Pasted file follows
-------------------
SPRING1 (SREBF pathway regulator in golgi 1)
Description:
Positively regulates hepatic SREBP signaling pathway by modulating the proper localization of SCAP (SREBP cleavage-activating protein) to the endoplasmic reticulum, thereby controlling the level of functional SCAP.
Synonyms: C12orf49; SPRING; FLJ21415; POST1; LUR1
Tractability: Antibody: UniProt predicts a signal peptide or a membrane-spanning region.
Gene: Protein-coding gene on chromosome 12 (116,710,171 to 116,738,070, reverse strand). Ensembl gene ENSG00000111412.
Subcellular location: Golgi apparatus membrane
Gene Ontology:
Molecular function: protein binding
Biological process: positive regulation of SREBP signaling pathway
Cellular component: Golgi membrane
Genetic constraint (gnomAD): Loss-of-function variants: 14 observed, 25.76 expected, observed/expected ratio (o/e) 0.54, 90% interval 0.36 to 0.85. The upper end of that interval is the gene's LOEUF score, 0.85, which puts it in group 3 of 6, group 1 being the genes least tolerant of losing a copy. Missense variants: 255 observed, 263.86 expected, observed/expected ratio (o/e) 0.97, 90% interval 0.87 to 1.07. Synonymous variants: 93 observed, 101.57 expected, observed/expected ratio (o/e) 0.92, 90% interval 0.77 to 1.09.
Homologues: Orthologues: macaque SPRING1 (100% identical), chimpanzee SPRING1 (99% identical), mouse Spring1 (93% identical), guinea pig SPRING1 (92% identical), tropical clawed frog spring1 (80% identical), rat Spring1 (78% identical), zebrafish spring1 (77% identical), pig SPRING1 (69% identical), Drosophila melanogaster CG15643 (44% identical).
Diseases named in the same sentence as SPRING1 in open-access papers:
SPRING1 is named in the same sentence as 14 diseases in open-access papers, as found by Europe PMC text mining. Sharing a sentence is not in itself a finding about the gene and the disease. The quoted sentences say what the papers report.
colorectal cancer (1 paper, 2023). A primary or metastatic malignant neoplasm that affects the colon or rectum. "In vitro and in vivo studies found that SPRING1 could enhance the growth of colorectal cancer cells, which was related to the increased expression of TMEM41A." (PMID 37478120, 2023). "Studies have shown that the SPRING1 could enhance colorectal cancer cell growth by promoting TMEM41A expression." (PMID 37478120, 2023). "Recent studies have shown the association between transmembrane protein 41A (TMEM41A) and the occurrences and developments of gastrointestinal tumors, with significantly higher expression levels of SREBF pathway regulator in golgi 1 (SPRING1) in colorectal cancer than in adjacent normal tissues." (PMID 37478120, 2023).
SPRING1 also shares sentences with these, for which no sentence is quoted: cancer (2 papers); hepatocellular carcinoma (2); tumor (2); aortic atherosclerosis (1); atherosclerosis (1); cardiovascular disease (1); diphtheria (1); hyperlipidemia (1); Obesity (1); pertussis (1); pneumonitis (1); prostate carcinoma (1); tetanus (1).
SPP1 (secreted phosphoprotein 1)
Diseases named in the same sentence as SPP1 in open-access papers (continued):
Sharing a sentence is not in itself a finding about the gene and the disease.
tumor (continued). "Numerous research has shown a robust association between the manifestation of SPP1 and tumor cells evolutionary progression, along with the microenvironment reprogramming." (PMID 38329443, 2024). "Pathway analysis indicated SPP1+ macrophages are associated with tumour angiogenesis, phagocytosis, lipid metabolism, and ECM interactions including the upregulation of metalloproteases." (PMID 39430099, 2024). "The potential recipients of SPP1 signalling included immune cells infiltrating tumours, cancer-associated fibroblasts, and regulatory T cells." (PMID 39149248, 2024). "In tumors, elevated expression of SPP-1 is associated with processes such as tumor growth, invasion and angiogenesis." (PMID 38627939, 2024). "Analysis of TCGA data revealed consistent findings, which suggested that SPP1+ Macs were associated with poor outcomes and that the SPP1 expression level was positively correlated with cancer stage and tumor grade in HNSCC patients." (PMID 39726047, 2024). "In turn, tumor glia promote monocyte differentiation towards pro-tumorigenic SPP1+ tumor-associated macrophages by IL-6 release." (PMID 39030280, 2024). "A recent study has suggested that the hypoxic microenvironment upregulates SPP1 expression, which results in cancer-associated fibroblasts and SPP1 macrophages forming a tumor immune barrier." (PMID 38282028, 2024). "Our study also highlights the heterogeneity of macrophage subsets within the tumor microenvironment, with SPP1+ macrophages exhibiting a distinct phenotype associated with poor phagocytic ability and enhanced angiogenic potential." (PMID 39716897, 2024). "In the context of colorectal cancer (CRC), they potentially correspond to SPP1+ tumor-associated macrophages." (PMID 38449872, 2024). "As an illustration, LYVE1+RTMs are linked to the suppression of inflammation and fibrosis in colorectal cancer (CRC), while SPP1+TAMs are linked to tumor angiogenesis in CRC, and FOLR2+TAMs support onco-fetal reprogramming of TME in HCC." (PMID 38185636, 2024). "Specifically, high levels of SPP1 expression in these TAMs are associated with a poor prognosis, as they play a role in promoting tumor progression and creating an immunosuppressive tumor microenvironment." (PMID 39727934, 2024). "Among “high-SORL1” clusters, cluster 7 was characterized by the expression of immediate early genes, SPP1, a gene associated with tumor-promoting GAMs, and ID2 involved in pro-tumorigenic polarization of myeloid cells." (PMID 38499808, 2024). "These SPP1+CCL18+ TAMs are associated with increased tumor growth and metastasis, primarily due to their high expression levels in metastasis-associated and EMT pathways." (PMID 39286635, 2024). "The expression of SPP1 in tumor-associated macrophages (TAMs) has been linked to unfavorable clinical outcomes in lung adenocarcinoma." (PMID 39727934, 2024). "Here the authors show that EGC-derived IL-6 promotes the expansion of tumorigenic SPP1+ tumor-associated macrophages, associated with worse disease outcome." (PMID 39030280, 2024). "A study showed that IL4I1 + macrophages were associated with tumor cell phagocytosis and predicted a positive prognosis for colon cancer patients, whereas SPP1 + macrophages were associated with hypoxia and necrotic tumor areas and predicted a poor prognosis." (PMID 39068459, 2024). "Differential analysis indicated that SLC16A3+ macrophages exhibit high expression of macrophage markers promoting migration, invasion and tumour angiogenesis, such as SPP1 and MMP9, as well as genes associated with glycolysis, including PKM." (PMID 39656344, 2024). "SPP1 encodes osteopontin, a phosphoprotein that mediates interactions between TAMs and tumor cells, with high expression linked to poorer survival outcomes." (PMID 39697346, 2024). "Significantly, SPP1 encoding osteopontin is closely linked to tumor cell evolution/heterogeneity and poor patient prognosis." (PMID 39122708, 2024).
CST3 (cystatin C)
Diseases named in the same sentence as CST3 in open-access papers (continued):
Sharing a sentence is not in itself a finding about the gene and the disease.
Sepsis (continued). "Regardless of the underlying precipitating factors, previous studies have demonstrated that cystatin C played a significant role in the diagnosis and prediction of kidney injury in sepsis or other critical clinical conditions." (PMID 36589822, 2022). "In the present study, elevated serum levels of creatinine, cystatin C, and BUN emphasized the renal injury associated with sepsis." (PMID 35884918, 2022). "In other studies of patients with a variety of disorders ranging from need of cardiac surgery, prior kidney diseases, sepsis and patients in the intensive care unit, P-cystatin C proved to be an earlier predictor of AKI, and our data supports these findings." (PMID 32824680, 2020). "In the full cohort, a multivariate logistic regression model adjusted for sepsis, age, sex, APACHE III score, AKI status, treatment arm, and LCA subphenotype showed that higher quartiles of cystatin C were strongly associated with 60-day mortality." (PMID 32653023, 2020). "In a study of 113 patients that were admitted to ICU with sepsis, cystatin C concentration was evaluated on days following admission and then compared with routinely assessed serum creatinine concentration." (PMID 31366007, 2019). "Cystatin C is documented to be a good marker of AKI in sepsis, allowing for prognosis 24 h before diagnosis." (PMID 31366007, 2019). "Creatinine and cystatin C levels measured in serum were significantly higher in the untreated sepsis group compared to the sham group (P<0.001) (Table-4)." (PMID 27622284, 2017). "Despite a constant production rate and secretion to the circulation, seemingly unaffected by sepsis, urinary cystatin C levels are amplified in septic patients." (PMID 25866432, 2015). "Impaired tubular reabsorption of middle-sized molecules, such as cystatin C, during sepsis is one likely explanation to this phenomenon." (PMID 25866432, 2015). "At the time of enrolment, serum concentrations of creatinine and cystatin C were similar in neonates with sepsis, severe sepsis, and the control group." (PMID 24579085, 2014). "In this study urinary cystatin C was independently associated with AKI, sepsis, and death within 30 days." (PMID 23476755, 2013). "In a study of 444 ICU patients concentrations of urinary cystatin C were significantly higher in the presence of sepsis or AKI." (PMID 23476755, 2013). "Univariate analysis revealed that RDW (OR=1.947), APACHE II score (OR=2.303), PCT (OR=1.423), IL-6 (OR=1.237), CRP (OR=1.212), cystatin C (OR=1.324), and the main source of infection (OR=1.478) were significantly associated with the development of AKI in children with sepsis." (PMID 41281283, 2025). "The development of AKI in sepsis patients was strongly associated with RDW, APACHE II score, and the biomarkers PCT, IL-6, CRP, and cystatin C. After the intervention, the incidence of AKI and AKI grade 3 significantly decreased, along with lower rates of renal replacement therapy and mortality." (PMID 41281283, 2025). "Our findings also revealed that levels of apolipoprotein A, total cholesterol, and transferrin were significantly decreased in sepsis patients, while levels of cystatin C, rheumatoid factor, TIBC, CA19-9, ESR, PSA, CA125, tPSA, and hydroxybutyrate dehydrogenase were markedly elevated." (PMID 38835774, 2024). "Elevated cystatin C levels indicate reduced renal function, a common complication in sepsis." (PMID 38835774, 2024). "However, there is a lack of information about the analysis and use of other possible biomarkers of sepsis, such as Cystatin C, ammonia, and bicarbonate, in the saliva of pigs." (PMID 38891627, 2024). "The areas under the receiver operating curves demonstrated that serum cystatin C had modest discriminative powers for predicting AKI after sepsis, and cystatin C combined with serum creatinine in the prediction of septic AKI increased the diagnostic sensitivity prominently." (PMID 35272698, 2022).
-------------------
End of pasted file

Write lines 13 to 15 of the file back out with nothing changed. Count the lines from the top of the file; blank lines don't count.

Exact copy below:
Homologues: Orthologues: macaque SPRING1 (100% identical), chimpanzee SPRING1 (99% identical), mouse Spring1 (93% identical), guinea pig SPRING1 (92% identical), tropical clawed frog spring1 (80% identical), rat Spring1 (78% identical), zebrafish spring1 (77% identical), pig SPRING1 (69% identical), Drosophila melanogaster CG15643 (44% identical).
Diseases named in the same sentence as SPRING1 in open-access papers:
SPRING1 is named in the same sentence as 14 diseases in open-access papers, as found by Europe PMC text mining. Sharing a sentence is not in itself a finding about the gene and the disease. The quoted sentences say what the papers report.